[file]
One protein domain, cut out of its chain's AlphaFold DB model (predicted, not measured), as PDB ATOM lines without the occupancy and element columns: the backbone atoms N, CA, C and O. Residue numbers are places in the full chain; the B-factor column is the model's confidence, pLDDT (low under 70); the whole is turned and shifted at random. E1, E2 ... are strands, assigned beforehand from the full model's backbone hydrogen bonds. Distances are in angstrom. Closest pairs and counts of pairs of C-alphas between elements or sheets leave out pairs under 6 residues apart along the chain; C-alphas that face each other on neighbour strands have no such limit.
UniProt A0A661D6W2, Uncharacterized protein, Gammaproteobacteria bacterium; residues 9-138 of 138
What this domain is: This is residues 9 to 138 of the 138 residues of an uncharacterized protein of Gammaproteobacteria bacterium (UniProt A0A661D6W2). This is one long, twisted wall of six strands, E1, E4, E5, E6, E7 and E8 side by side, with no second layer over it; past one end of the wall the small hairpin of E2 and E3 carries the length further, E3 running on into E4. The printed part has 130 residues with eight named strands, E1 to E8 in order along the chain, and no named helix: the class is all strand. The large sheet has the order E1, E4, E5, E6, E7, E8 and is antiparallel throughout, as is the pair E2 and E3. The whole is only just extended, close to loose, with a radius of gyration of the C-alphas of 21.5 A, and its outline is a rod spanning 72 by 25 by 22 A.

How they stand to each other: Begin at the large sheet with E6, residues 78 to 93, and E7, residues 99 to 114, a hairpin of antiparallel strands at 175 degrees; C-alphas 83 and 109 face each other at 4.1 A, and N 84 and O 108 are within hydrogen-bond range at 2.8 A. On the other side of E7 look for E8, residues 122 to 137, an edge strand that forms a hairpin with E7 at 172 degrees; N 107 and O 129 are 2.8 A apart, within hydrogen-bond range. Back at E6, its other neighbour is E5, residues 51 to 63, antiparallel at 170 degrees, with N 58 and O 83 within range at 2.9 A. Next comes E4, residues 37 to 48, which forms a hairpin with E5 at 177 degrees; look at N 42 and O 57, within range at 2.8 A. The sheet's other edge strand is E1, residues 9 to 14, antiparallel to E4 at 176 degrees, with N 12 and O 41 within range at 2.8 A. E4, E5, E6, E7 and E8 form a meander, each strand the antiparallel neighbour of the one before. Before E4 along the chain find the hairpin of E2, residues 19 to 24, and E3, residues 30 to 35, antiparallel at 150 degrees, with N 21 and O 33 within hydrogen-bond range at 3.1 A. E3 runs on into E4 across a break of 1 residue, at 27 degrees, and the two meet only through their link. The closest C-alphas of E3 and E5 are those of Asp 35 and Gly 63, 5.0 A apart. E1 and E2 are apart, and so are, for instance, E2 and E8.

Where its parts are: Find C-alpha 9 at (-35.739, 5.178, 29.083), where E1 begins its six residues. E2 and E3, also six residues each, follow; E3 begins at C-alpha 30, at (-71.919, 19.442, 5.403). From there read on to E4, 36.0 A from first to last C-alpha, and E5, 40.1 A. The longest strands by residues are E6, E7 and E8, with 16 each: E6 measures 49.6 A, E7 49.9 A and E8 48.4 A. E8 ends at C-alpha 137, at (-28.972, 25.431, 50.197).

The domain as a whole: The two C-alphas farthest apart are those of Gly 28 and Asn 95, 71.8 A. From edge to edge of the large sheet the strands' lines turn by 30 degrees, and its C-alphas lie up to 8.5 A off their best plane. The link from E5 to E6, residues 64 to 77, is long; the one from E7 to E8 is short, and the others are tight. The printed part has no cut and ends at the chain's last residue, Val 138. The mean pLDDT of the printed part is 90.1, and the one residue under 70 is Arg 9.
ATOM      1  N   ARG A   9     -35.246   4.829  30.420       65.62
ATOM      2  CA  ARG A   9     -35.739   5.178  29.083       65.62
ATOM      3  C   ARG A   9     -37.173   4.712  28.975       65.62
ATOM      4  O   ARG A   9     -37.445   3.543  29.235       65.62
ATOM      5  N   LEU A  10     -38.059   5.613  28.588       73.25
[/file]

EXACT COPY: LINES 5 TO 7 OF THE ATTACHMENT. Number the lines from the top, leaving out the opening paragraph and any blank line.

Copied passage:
The domain as a whole: The two C-alphas farthest apart are those of Gly 28 and Asn 95, 71.8 A. From edge to edge of the large sheet the strands' lines turn by 30 degrees, and its C-alphas lie up to 8.5 A off their best plane. The link from E5 to E6, residues 64 to 77, is long; the one from E7 to E8 is short, and the others are tight. The printed part has no cut and ends at the chain's last residue, Val 138. The mean pLDDT of the printed part is 90.1, and the one residue under 70 is Arg 9.
ATOM      1  N   ARG A   9     -35.246   4.829  30.420       65.62
ATOM      2  CA  ARG A   9     -35.739   5.178  29.083       65.62